PETRUCCI: Female temp labor in New Brunswick shows disparities
Opinions Column: The Annoying Vegan Millennial
The Never-Never Girl: She “Never takes a vacation or holiday. Never asks for a raise. Never costs you a dime for slack time. (When the workload drops, you drop her). Never has a cold, slipped disc or loose tooth. Never costs you for unemployment taxes and Social Security payments ... " proclaimed a 1971 for Kelly Services, a temporary work agency that emerged in the years following World War II.
Temporary work is an employment situation where the working arrangement is limited to a certain period of time based on the needs of the employing organization. While this sounds strikingly similar to the majority of President Donald J. Trump’s advisory staff who seemingly work in one-month stents, the vulnerable populations comprise the majority of temp laborers.
Kelly Services successfully personified temp work as a white middle-class woman entering an administrative job to earn a little money. Now temp agencies function as a middle man, literally, providing businesses with largely immigrant labor. New Brunswick in particular is home to dozens of temp agencies located in or bordering Latinx , according to a 2011 seminal study.
Yet, the current temp worker looks a little less like Kelly and a little more like Germania Hernández, a local New Brunswick woman who worked through a temporary work agency in a variety of spaces including beauty salons and warehouses. She currently works for , a New Jersey workers organization which advocates for immigrant workers' rights.
“At the time I worked from Monday to Saturday from 8:30 a.m. to 7 or 8 at night, at the time, the minimum wage was $5.15 but I got only $80 per week which was $2 per hour, way below the minimum wage,” Hernández said in Spanish to an audience of Rutgers students and members of the New Brunswick community.
While Kelly temp workers have changed and now encapsulate immigrant men and women, the criteria remains the same: lack knowledge of your rights, work for little and don’t fight for anything outlandish like basic health care rights and fair wages or injury compensation.
In Middlesex County, temp workers make up more than 6 percent of the county's workforce, nearly triple the national average, according to . Temp agencies employ approximately 127,000 workers like Hernández throughout New Jersey.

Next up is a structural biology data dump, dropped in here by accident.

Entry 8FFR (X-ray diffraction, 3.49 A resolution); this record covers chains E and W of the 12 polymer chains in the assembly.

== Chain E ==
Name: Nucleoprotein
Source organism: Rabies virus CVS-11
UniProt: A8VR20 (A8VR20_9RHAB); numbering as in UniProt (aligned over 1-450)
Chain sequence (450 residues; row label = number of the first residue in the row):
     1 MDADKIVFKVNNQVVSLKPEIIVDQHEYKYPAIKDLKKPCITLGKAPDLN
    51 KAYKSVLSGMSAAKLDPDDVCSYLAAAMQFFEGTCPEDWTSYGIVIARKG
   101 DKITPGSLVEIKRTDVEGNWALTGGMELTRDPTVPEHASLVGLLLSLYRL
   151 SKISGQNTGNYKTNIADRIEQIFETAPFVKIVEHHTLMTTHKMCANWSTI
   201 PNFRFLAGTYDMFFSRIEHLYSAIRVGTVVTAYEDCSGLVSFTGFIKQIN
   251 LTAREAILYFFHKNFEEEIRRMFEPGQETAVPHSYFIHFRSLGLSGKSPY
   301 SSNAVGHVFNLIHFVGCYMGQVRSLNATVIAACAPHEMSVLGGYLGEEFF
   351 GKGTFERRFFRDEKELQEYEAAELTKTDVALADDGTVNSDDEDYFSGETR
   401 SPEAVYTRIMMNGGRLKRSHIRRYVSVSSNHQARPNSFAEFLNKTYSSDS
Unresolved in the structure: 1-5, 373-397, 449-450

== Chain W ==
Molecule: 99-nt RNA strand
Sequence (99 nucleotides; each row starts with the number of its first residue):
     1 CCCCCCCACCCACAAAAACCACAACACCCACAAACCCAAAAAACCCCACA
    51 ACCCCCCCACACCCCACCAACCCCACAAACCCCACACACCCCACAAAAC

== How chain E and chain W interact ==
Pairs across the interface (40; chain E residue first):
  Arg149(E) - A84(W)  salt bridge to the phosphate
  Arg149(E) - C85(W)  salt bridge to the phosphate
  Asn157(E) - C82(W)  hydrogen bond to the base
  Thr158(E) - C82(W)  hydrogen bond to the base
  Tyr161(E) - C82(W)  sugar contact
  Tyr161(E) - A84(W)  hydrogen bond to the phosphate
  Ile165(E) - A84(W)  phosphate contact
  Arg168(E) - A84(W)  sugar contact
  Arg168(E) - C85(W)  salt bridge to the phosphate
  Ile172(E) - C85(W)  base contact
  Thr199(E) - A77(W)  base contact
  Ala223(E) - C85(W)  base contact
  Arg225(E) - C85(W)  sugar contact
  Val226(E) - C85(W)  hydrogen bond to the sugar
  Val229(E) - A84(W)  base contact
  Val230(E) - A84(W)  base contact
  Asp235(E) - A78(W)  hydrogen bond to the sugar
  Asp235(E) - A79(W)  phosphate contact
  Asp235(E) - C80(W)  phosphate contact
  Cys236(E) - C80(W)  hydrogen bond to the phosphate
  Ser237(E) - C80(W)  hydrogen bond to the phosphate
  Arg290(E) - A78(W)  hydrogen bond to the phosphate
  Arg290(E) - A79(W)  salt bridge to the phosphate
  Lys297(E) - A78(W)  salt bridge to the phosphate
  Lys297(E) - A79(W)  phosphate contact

But, very little data exists on how many Kellys or Kens fulfill these temp roles. A conducted by New Labor in partnership with the Center for Women and Work at Rutgers University entitled “Controlled Chaos: The Experiences of Women Warehouse Workers in New Jersey," shows the experiences of temp workers varies by gender.
For female temp workers, “work-life balance” has less to do with Melissa’s attempt to plan her family’s Disney cruise around April’s maternity leave and more to do with balancing domestic unpaid child care work and wage work.
According to a report published by the National Alliance for Caregiving in collaboration with the AARP, the majority of falls on the shoulders of women. Haphazard work schedules and the unreliability of jobs cause female temp workers to rely on paid caretakers. “Those who use (or have used) babysitters indicated that large portions of their paychecks went toward that expense,” according to a female temp worker quoted in the study.
One temp worker said that after paying for transportation and food, she would need to earn at least $14 per hour in order to cover the cost of her child’s care. This number sounds similar to one that those darn millennial liberals have been protesting about.
Hernández continued to work in the warehouse during her pregnancy. “I asked my supervisor if he could move me to a position which required less heavy lifting. He told me, ‘you have two options: stay or leave, the only jobs we have for pregnant women are already taken by the women working in the company,’” Hernández said.
Sex segregation of work and wage inequality bring us to our favorite subject: the gender pay gap. Oftentimes agencies advertise higher paid tasks, usually involving intense manual labor, to men. One New Brunswick ad read: “Full time gig for men 2nd shift (3 p.m.-12 a.m.)."
Yet one respondent explained in the study, "Sometimes we do the same job, but men earn more."
With the sex segregation of childcare, work and pay, a culture of “flirting” and unwanted sexual advances becomes normal for employees whose powerful employer controls how “temporary” their employment will be.
Some flirt back as one research participant said, "Here is the thing. If you are a man, and you like them flirting with you, then you give them an easier job."
Francesca Petrucci is a School of Arts and Sciences junior double majoring in journalism and media studies and political science and minoring in Spanish. Her column, "The Annoying Vegan Millennial," runs on alternate Tuesdays.
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